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Tori Amos ‘Ocean to Ocean’


Artist: Tori Amos

Album: Ocean to ocean

Number of tracks: 10

Labels: Decca Records

Release date: October 29, 2021

You have to write yourself out of this personal little hell“Tori Amos told me about her frustration during the third UK coveted lockdown, and the message she got led to her new album. Ocean to ocean. “I think I threw my hand in the air and said, ‘I don’t know.’ That’s where the songs start to meet me, where they say, ‘Come on you’re feeling frustrated and you feel like you’re in your own little little hell because you’re doing it. You have to write from that place. ‘

As if by magic, Tori consistently turns a spun yarn into something artistic and subtle. From her signature reddish lock to the star sign, she’s not just a woman who just walked through the fire, she’s made of it. From song to song you can feel that fire Ocean to ocean.

In one of our strongest conversations at this time in 2020, Tory was still in the process of losing his mother, the year before, in anticipation of the presidential election and optimism for the post-epidemic world. He tells me that “there was plenty of time for reflection – almost too much self-reflection,” and he captures all those deep and sometimes dark feelings throughout the new song from his sixteenth studio album. From grief and loss to kinship and love, Tory invites us into this deep personal journey. Yet, in a career spanning nearly three decades, at every stage with a lot of self, Ocean to ocean Something new seems to be stylistically – big, shaky, mythical – with him agreeing A little earthquake-For work.

I spoke to Tori on an exile in London (“I’m busy now …”), where the promotion of the new album took her away from her home in Cornwall for the first time in over a year.

Spin: What was the inspiration for your album?
Tori Amos:I think here is the third lockdown. I don’t know if the Americans really understood how serious it was here, but it happened after Christmas. This happened in early January. For London, it happened before Christmas, but when we were in Cornwall they started locking the country by different counties, but then everyone was thrown into this dire situation. Put your hands in my heart, to try to be fair about this, I think my husband and I did a pretty good job at first with Tash and her boyfriend Oliver, who thought she was coming for two weeks and five months.

Which song came first?
I think “Metal Water Wood” came first, and it acknowledges where I was with fire and being useless as an animal of fire. It just wasn’t working for me. The message of the message was: Be like Bruce Lee, be like the water. Then you don’t have to do things like you’ve always done them, it might work for you what you thought it would, what power you thought would bring you to a different frequency space. I didn’t like where my strength was. I was “I don’t want to be in a place of negativity and anger and destructiveness or being a victim.”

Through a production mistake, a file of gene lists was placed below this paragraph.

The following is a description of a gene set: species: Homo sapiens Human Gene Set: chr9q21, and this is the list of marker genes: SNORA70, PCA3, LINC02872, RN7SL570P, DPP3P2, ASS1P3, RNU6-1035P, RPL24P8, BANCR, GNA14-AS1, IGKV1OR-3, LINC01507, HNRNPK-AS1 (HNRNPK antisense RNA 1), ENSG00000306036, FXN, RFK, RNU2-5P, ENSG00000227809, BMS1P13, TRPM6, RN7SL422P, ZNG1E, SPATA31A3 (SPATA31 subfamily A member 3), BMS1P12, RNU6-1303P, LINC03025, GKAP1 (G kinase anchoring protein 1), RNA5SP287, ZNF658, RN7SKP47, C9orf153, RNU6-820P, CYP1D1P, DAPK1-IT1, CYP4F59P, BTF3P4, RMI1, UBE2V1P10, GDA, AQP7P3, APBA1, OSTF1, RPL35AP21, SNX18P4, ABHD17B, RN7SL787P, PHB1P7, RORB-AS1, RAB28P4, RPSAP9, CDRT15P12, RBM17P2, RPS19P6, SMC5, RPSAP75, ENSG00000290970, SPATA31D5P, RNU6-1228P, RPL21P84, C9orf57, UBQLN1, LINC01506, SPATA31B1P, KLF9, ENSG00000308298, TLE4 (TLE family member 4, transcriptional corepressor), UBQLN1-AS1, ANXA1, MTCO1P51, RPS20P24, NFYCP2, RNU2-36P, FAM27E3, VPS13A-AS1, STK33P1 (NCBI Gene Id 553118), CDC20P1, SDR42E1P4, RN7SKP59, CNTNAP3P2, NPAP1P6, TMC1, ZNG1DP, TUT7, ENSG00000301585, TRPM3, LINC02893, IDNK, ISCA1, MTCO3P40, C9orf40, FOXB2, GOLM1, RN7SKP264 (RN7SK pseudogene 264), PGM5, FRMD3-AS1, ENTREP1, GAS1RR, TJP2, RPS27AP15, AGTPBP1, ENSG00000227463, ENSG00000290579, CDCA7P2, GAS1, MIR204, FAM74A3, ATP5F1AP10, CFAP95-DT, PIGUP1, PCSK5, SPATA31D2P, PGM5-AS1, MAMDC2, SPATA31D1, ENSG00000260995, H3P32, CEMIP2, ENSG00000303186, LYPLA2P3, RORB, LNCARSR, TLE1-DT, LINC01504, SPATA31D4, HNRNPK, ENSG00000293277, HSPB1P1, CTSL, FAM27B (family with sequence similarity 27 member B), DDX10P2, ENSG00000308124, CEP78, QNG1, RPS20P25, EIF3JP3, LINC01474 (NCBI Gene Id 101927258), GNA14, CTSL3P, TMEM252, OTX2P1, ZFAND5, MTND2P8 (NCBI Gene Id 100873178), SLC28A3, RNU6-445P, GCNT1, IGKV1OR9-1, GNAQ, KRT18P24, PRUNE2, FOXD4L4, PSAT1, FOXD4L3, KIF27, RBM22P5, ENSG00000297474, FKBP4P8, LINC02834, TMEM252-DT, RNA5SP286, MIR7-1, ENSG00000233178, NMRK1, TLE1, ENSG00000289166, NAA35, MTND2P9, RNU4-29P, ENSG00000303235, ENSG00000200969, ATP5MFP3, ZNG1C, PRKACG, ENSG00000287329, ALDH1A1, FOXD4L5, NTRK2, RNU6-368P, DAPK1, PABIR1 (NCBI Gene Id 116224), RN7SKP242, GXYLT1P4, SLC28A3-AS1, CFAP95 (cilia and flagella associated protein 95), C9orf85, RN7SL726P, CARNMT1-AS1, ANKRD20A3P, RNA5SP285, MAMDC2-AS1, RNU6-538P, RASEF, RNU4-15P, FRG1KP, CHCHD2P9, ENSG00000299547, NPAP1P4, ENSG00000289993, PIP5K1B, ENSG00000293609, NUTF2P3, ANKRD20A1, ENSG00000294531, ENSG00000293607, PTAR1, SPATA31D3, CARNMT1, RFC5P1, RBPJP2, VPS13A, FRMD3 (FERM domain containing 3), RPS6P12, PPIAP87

That was the beginning, and nature called me out. Although it was cold and chilly, but once I got there and started to see how just nature is, I don’t know, going through its cycle and paying attention and listening, I started to feel different things, and it started. To transfer my energy. The song begins to say, “You have a choice, T. What energy do you want to be in? You have to make it golden and step on it, and we’ll help you do it, but you have to make that choice.

Is it a difficult process to go through?
I want [my daughter] Tash was on the call. [laughs] He will tell you that there was a moment when he thought, “I have to get my mother back. What do we have to do to do that?” He said, “Look, I’ve got you as my audience, so you’re going to watch my favorite documentary.” What was hard was getting out of that chair. I think I came to the place of emotional paralysis because, again, we were marketing the book.Resistance, Published in 2020), we did a Christmas EP through the first lockdown and we did a virtual book tour from that studio the way we were working, not playing live. We were doing all this.

The messy part, that’s always the hard bit, and it’s not too flashy or kind, when it’s the messy bit. I think before beauty, anyway, the mess comes to me because you have to sit in depression, grief, grief, loss – if you talk, and I’m sure you’re alive musicians who couldn’t go out and play and whose lives are in the theater. Was on stage, for them it was a different reality for us.

I tried to embarrass myself from it. That didn’t work. That’s why the music said, “You have to write. Start from your knees. Write about it. “By writing about it, it will change and then you have to write about something else and another song will come and hold your hand. It was very humble because the Cornish coast, yes, it is beautiful, but it is fierce, ancient and strong, as if it were a creature.

You use the word ancient, and I think there’s a lot in the music here. Has an innate history. Do you agree
I hope so because I have begun to revisit Cornish mythology, not just Cornish, but the whole area. I think it had a big impact because it was the longest that I hadn’t been to the United States in my entire life. It is the longest lasting place in my life.

Once I looked at my navel, I removed my head and realized, “Okay, what’s around you?” A collection of letters has been sent to me through someone who came to the show after hearing other people’s stories. I have received letters from all over the world about what people are going through. They just felt like maybe I should share it. Usually, when I am on tour, people bring me their letters and they share their experiences with me. That’s how music became collaborators and shows became collaborators.